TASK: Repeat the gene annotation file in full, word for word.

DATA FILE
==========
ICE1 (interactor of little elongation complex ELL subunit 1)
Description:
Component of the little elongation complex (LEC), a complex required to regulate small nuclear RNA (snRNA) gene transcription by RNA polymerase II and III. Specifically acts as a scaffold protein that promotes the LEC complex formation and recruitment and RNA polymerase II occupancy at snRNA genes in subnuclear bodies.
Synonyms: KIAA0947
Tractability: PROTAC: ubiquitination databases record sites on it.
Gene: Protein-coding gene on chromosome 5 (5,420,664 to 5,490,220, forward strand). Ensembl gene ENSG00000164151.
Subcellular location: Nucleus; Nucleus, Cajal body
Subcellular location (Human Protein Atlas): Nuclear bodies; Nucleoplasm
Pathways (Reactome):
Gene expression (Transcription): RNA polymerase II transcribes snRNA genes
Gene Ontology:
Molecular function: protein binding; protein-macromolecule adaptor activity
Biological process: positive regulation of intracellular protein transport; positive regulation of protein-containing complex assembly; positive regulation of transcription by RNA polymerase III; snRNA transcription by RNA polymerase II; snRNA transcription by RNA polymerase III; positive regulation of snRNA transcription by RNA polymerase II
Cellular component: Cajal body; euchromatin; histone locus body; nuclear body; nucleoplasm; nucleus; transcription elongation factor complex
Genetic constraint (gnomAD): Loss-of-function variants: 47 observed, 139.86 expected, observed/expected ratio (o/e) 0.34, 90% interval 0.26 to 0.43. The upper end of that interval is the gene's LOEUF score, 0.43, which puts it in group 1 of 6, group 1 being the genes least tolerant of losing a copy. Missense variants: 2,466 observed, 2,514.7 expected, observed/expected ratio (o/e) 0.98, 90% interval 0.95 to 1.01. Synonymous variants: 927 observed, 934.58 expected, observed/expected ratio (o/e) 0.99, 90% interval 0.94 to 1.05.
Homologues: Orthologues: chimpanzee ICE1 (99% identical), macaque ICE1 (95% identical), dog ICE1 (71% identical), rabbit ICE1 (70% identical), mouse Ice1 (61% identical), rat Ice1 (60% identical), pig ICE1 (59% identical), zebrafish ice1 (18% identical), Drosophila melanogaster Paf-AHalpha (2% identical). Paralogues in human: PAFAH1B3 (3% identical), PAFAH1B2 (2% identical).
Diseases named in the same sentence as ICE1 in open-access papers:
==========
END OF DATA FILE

ICE1 (interactor of little elongation complex ELL subunit 1)
Description:
Component of the little elongation complex (LEC), a complex required to regulate small nuclear RNA (snRNA) gene transcription by RNA polymerase II and III. Specifically acts as a scaffold protein that promotes the LEC complex formation and recruitment and RNA polymerase II occupancy at snRNA genes in subnuclear bodies.
Synonyms: KIAA0947
Tractability: PROTAC: ubiquitination databases record sites on it.
Gene: Protein-coding gene on chromosome 5 (5,420,664 to 5,490,220, forward strand). Ensembl gene ENSG00000164151.
Subcellular location: Nucleus; Nucleus, Cajal body
Subcellular location (Human Protein Atlas): Nuclear bodies; Nucleoplasm
Pathways (Reactome):
Gene expression (Transcription): RNA polymerase II transcribes snRNA genes
Gene Ontology:
Molecular function: protein binding; protein-macromolecule adaptor activity
Biological process: positive regulation of intracellular protein transport; positive regulation of protein-containing complex assembly; positive regulation of transcription by RNA polymerase III; snRNA transcription by RNA polymerase II; snRNA transcription by RNA polymerase III; positive regulation of snRNA transcription by RNA polymerase II
Cellular component: Cajal body; euchromatin; histone locus body; nuclear body; nucleoplasm; nucleus; transcription elongation factor complex
Genetic constraint (gnomAD): Loss-of-function variants: 47 observed, 139.86 expected, observed/expected ratio (o/e) 0.34, 90% interval 0.26 to 0.43. The upper end of that interval is the gene's LOEUF score, 0.43, which puts it in group 1 of 6, group 1 being the genes least tolerant of losing a copy. Missense variants: 2,466 observed, 2,514.7 expected, observed/expected ratio (o/e) 0.98, 90% interval 0.95 to 1.01. Synonymous variants: 927 observed, 934.58 expected, observed/expected ratio (o/e) 0.99, 90% interval 0.94 to 1.05.
Homologues: Orthologues: chimpanzee ICE1 (99% identical), macaque ICE1 (95% identical), dog ICE1 (71% identical), rabbit ICE1 (70% identical), mouse Ice1 (61% identical), rat Ice1 (60% identical), pig ICE1 (59% identical), zebrafish ice1 (18% identical), Drosophila melanogaster Paf-AHalpha (2% identical). Paralogues in human: PAFAH1B3 (3% identical), PAFAH1B2 (2% identical).
Diseases named in the same sentence as ICE1 in open-access papers: